The Car Logbook Method is a good way to track your car expenses and claim them on your tax return (to increase your tax refund)
(Updated for 2016, because the car logbook will soon be one of only two car expense claim methods allowed by the ATO)
If you’re a small business owner and you use your car for work purposes, the ATO will let you make a claim on your tax return for some car-related expenses. The complicated bit is how you keep records and calculate your car deduction claim. That’s why the car logbook method is becoming the most important and popular way to measure and claim your car usage, and it’s pretty easy to use. Let’s dig into the car logbook
In this article, we take a look at claiming car expenses using the “car logbook method”. We’ve chosen this method because generally speaking, if you’re a business owner or sole trader and you use your car a lot for work, the car logbook method will usually get you a bigger tax refund.
And although it takes a bit of patience to get going, it’s only one recording period for every five years, so overall the car log book is really quite convenient to use.
Special Update for 2016:
Up to 2015, claiming work-related car expenses was done via one of four different methods to calculate your car expenses. Starting with your 2016 tax return (for the income period starting 1 July 2015), the old “1/3 expenses” and “12% cost” methods are no longer available. There will be only two methods to calculate car expenses: The “cents per kilometre method” or the “log book method”.
If you have used the cents per kilometre method in the past, you may become disadvantaged under the new ATO changes. The cents per kilometre rate is now fixed at 66c per kilometre for all vehicles. That means if you use a large vehicle and use it a lot, you could really lose out.
It is likely the car logbook will become the most popular and the most advantageous way to calculate and claim car expenses for most taxpayers. Ask your tax agent to confirm the best method for you.
How the Logbook Method Works
Using the logbook method, your tax deduction claim is based on your car’s “business use percentage”. Your business use percentage is the percentage of kilometres you travel in your car for business related purposes.
By keeping a car logbook, it becomes easy to calculate your business use percentage and it also becomes easy to provide evidence required by the ATO.
How To Use Your Logbook
To work out your business use percentage, you need to keep a logbook for your car for a “typical” 12 week period. These must be 12 consecutive weeks (i.e. 12 weeks in a row).
There are very strict ATO rules for completing a car logbook, so make sure you abide by them all. (There’s no sense in doing a logbook, only for it to be deemed worthless by the ATO; get it right the first time and you’re good for five years.)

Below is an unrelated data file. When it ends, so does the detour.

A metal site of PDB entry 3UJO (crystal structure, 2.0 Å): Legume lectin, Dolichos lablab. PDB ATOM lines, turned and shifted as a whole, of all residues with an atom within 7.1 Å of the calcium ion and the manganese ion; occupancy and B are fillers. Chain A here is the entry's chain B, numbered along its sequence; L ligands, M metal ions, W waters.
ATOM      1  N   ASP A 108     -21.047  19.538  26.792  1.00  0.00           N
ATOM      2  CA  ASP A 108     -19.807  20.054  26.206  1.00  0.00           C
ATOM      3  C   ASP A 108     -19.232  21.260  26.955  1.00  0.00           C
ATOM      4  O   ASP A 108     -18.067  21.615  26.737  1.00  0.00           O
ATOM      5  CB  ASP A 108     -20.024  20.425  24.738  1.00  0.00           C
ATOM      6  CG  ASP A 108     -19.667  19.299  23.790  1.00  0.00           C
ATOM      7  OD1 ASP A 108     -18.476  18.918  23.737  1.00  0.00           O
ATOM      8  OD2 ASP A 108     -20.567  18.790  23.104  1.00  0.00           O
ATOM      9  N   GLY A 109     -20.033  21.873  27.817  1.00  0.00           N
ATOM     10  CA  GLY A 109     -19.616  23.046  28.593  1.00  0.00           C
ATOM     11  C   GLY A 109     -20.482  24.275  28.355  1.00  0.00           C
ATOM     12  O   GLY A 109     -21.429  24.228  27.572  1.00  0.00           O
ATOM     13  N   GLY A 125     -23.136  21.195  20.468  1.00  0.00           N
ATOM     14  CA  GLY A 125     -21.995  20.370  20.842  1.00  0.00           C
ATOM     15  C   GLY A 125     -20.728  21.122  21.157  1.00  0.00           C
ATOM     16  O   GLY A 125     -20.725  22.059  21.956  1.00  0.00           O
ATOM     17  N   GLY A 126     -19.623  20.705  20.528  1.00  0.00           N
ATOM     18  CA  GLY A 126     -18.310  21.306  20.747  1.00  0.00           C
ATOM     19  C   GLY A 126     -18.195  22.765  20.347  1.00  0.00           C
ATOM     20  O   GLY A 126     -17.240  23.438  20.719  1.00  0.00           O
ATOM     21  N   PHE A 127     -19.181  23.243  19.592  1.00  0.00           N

Your logbook must include every trip you take – not just your business related trips.
The logbook must include the following details:
- date for each journey
- start and finish times for each journey
- start and finish odometer readings for each journey
- total number of kilometres for each journey
- reason for each journey
- start and finish dates for the logbook period
- start and finish odometer readings for the logbook period
- total number of kilometres travelled during the period
- business use percentage for the period
Does the logbook method sound like a lot of effort?
It can be, but believe us: it can be worth it at tax time, when you get a bigger tax refund.
And as a bonus, the good news is that IF your business use percentage is consistent…
…then you only need to fill out a new logbook for one 12-week recording period every 5 years.
How To Calculate Your Business Use Percentage
Once you’ve completed your 12 week logbook, you’ll be able to calculate your car’s business use percentage.
To do this, divide your business use kilometres by your total kilometres, then multiply by 100.
So, for example, if you travel 4,000 kilometres in total for the 12 week period, and 1,200 of these were for business-specific purposes, you would do the following calculation:
1,200 ÷ 4,000 × 100 = 30
In this example, your car’s business use percentage would be 30%. This means that you could claim 30% of your vehicle expenses for the financial year.
What Sort of Vehicle Expenses Can You Claim?
So, what are “vehicle expenses” in the eyes of the ATO?
Vehicle expenses include:
- running costs such as fuel, oil, and servicing
- vehicle depreciation
Vehicle expenses do not include:
- the purchase cost of the car
- parking tickets, speeding and other fines
Remember: Record, Record, Record
Of course, it’s not just your logbook records that you need to keep in order to make a claim for car expenses in your tax return. You must also keep written evidence (such as receipts) of all the car expenses you are claiming.
Always remember: Your car expenses claims cannot be guessed or made-up. They must be legitimate, and you must have evidence of them. If you don’t, you could be audited by the ATO, and this could cost you thousands of dollars in fines.
On the other hand, if you stick to the rules and use the logbook method for claiming your car expenses, you can maximise your tax refund without having to worry about the ATO becoming a back seat driver.
Other posts on tax deductions:
- How to claim car expenses without a logbook
- Can you claim your work uniform as a tax deduction?
- Claiming Self Eduction Expenses as Tax Deductions
- Ironing out laundry expenses
- Assessing your expenses claims when travelling for work